Posts
    652

    Re: Kreuznach Schneider

    Super Symmar HM
    Keith Pitman

  6. #6

    Join Date
    Sep 1998
    Posts
    10,313

    Re: Kreuznach Schneider

    Quote Originally Posted by mdarnton View Post
    Schneider is the manufacturer, Kreuznach is the city. So you're telling us it's a Ford from Detroit, and apo is some variation of a sedan model. What you really should be paying attention to is the model, which also will be written on the lens, like Apo-Symmar, for instance. Symmar is the actual lens design is what it sounds like from your description, with the modifier APO to show which of the several Symmar iterations it might be-- like a GT-Mustang, Ford, Detroit. If you ask for a Schneider lens, that could be about anything and Kreuznach means even less--Detroit.

    So: 210mm f5.6 APO-Symmar, by Schneider, from Kreuznach. If it's a Symmar, it's only going to be from Schneider, and only from Kreuznach (with the possible exception of something called a Krishna version, which no one seems to have satisfactorily described exactly where those were made, at least with any authority as far as I've noticed), so those two parts of the description are basically irrelevant. Unless you're looking at a Krishna version, and then, who knows? A Korean copy, maybe? :-)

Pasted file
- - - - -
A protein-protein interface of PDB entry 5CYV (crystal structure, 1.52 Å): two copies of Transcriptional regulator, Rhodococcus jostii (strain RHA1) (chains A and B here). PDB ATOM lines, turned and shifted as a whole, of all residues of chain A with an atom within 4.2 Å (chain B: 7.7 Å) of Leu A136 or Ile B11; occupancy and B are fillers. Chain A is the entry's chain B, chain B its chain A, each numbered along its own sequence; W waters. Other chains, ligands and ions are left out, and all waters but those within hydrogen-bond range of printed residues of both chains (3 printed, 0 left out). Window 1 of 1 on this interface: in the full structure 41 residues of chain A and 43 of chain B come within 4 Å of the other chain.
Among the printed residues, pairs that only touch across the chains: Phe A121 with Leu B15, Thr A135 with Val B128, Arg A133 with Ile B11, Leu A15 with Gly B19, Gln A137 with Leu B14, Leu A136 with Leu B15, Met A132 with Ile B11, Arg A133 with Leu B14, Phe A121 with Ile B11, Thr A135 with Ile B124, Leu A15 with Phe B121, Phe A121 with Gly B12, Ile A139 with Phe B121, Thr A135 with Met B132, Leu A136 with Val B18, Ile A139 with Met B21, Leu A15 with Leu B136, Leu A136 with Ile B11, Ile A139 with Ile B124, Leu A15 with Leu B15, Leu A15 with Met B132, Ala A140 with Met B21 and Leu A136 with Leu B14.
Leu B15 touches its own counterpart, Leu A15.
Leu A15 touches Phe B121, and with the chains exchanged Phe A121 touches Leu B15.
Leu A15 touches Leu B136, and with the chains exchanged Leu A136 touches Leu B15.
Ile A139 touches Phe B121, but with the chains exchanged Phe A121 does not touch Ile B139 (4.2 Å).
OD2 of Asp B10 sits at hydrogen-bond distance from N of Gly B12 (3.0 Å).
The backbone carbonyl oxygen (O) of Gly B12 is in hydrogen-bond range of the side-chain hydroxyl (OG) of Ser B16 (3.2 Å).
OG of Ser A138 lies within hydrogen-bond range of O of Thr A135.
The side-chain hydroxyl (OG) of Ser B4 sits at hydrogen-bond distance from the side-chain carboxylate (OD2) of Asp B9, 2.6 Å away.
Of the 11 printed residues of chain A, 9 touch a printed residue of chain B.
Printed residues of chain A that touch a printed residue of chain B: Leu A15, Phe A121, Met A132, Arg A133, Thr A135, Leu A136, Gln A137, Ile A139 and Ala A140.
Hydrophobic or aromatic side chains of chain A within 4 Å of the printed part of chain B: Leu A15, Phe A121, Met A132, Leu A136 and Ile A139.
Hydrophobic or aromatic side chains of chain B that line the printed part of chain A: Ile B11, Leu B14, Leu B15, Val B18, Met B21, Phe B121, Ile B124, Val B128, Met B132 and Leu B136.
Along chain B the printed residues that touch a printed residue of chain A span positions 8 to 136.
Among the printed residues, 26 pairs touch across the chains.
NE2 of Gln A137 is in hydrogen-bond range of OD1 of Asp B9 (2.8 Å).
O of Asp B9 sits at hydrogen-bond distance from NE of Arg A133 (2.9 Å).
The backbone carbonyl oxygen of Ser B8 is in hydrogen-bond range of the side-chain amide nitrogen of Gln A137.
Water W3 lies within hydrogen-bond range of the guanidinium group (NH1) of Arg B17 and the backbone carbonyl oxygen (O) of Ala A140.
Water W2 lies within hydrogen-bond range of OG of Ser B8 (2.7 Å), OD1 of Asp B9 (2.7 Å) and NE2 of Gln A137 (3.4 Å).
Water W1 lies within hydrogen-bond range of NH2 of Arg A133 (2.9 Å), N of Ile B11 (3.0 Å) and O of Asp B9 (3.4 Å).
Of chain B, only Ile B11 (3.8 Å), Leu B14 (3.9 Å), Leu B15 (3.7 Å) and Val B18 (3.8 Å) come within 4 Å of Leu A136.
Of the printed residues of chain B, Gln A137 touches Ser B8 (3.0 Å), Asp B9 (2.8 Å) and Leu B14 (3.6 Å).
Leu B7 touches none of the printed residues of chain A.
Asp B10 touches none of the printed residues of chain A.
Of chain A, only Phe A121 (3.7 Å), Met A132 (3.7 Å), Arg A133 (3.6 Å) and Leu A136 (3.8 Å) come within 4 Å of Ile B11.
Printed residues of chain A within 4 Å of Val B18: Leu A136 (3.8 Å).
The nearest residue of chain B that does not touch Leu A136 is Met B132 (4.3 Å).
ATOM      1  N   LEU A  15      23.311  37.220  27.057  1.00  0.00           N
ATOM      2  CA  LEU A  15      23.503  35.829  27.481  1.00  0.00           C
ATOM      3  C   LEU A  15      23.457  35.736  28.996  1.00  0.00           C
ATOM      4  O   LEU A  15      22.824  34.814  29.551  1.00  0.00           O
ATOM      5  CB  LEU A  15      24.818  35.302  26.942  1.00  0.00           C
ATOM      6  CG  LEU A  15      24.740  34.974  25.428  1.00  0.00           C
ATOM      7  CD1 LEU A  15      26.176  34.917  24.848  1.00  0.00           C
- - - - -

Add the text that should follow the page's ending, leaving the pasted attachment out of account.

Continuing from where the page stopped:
[early Dagor-type] Symmar, 6.8
    [convertible] Symmar, 5.6
    Symmar-S
    APO-Symmar
    Super-Symmar
    Super-Symmar XL
    Makro- (Macro-) Symmar
    Have I missed any Symmar versions, anyone?

    https://en.wikipedia.org/wiki/Schneider_Kreuznach
    Macro.

  7. #7

    Join Date
    Mar 2002
    Location
    on the banks of the Potomac
    Posts
    2,242

    Re: Kreuznach Schneider

    Schneider f/5.6 Symmar lenses were made from c.1955-1972. They are known as 'convertible' Symmars because you can remove the front element group and have a longer focal length lens. They are easily identified by a second f/stop/focal length marking, in green, on the front ring.
    Schneider Symmar-S lenses superseded these, and were single-coated from c.1972-77. Later lenses were multicoated, and are labelled as such. Replaced by the Apo-Symmar lens line, c.1991.
    There's a lot more to know about the various lenses labelled 'Symmar', but that's all I am certain of now. I've used lenses from all the series that i've mentioned, they are all very good (to say the least).

  8. #8
    8x10, 5x7, 4x5, et al Leigh's Avatar
    Join Date
    Dec 2010
    Location
    Maryland, USA
    Posts